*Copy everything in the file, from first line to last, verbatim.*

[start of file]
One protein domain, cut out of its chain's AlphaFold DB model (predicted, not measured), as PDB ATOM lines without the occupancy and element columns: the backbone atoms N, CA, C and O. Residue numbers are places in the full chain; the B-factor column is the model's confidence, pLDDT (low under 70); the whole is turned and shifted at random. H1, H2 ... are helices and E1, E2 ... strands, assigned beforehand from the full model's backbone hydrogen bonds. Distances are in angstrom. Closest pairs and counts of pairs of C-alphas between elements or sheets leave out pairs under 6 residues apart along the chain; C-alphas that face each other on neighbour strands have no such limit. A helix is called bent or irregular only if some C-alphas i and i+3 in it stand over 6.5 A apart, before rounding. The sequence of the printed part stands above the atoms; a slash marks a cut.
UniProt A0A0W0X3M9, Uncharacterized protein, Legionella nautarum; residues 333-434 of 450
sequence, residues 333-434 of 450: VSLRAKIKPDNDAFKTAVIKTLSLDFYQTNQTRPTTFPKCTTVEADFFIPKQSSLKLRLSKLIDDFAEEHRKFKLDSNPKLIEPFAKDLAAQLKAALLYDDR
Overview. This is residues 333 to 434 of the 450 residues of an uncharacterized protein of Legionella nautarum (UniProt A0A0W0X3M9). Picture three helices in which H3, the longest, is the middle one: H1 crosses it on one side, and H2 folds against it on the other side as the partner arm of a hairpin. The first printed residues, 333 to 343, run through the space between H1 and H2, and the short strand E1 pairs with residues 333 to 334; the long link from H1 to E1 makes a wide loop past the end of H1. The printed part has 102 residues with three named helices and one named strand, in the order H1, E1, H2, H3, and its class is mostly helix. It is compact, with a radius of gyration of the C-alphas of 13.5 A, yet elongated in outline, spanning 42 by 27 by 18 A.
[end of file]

One protein domain, cut out of its chain's AlphaFold DB model (predicted, not measured), as PDB ATOM lines without the occupancy and element columns: the backbone atoms N, CA, C and O. Residue numbers are places in the full chain; the B-factor column is the model's confidence, pLDDT (low under 70); the whole is turned and shifted at random. H1, H2 ... are helices and E1, E2 ... strands, assigned beforehand from the full model's backbone hydrogen bonds. Distances are in angstrom. Closest pairs and counts of pairs of C-alphas between elements or sheets leave out pairs under 6 residues apart along the chain; C-alphas that face each other on neighbour strands have no such limit. A helix is called bent or irregular only if some C-alphas i and i+3 in it stand over 6.5 A apart, before rounding. The sequence of the printed part stands above the atoms; a slash marks a cut.
UniProt A0A0W0X3M9, Uncharacterized protein, Legionella nautarum; residues 333-434 of 450
sequence, residues 333-434 of 450: VSLRAKIKPDNDAFKTAVIKTLSLDFYQTNQTRPTTFPKCTTVEADFFIPKQSSLKLRLSKLIDDFAEEHRKFKLDSNPKLIEPFAKDLAAQLKAALLYDDR
Overview. This is residues 333 to 434 of the 450 residues of an uncharacterized protein of Legionella nautarum (UniProt A0A0W0X3M9). Picture three helices in which H3, the longest, is the middle one: H1 crosses it on one side, and H2 folds against it on the other side as the partner arm of a hairpin. The first printed residues, 333 to 343, run through the space between H1 and H2, and the short strand E1 pairs with residues 333 to 334; the long link from H1 to E1 makes a wide loop past the end of H1. The printed part has 102 residues with three named helices and one named strand, in the order H1, E1, H2, H3, and its class is mostly helix. It is compact, with a radius of gyration of the C-alphas of 13.5 A, yet elongated in outline, spanning 42 by 27 by 18 A.